United Nations Cookbook Recipe Challenge

Deadline: 12 November 2020

United Nations Cookbook Recipe Challenge

Enter your recipe for potential inclusion in the United Nations Cookbook!

Our food system needs fixing, and you can be a part of the solution. Food waste and other aspects of the food system contribute heavily to climate change, and symbiotically, climate change contributes to food insecurity. Economic injustices and gender inequalities are largely the reasons why some have too much to eat, while others have too little. Conflict and climate change are the greatest contributors to forced migration and displacement, also leading to increased food insecurity. Crises like the COVID-19 pandemic are a reminder of the importance of food safety, but increasingly, of the importance of responsible human interaction with nature.

The collapse of small to medium-sized restaurants due to the Pandemic, globally, threatens the international food landscape, prompting a homogenization of cuisines and a prospective shift towards “Big Food,” which is a threat to both human health and planetary health. Due to global lockdowns, people around the world are cooking at home more often, which is proven to be better for humans and for the planet, but there needs to be a clear UN-supported effort to direct people to eat in a manner that is sustainable: as much as science can teach us, culture has a tremendous power to do so, too, which is why we are asking you to help.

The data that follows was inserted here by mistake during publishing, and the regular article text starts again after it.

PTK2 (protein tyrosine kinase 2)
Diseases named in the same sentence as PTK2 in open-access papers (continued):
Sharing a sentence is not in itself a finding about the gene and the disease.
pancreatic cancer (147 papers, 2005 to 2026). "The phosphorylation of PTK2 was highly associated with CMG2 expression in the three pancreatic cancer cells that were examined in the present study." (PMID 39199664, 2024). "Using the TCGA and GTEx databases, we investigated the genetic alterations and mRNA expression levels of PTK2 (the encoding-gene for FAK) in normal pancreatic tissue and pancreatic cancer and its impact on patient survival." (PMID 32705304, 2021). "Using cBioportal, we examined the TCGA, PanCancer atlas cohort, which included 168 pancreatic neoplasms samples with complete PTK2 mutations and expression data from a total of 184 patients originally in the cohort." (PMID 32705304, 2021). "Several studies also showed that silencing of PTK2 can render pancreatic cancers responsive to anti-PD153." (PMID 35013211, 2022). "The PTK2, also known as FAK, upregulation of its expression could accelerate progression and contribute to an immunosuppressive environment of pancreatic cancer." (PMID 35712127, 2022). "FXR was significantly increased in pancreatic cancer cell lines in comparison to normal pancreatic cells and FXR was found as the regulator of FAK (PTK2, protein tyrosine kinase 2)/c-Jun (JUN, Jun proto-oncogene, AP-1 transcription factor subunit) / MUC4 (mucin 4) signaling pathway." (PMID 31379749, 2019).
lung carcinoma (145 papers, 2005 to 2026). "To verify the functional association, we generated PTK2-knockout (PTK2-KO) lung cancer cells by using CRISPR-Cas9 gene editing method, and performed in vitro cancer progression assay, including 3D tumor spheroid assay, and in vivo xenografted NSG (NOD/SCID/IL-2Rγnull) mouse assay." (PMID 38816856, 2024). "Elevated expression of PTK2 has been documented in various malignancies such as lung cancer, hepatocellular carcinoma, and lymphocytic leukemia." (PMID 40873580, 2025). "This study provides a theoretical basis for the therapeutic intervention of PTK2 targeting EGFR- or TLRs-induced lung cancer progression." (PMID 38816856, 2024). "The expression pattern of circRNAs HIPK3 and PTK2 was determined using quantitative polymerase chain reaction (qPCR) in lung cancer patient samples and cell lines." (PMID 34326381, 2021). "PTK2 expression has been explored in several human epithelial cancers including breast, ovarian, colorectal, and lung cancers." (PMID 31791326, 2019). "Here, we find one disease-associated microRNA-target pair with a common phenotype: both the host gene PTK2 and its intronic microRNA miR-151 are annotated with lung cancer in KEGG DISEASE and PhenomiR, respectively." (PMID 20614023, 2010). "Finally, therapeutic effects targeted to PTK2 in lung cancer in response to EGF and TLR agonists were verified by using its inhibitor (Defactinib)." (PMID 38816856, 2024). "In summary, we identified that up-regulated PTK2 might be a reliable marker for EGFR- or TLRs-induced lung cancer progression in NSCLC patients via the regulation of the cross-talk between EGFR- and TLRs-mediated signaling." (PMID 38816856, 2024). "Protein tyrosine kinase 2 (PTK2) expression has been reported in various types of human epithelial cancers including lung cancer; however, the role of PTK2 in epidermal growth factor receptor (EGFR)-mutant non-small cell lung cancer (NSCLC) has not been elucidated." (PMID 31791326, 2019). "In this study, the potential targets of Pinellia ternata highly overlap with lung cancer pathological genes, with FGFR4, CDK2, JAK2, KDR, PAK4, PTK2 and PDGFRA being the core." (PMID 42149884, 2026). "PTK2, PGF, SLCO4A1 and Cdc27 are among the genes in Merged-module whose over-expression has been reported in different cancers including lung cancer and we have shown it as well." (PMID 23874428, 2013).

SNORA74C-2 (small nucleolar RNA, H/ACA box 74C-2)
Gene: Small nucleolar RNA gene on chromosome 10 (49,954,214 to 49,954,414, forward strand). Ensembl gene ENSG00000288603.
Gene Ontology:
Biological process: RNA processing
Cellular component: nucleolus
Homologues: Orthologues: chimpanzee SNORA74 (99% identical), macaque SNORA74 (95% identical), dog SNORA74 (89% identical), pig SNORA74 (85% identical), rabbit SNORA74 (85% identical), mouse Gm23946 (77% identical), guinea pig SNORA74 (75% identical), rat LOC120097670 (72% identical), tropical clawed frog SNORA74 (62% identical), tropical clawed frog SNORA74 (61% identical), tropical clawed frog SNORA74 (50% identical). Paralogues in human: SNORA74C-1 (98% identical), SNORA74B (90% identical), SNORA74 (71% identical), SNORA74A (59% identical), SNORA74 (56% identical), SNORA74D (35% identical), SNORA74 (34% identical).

We are looking for recipes to combat some of these challenges for potential inclusion in the United Nations Cookbook. Of course, these can be recipes that you already have in your repertoire.

We are looking for simple entrees or main dishes (to feed a family of 4-8) with ingredients that are culturally representative of your region but which can also be accessible internationally or with appropriate substitutes. The recipe should take a maximum of 45 minutes to prepare and cook.

We are looking for recipes that can improve our food system, for example, those that: encourage biodiversity, contribute to soil health, are plant-forward, can reduce waste, use less water, can be locally grown, have a high concentration of nutrients, and can boost the immune system. We do not expect each recipe to do all of these things—just one or more.


Additional links: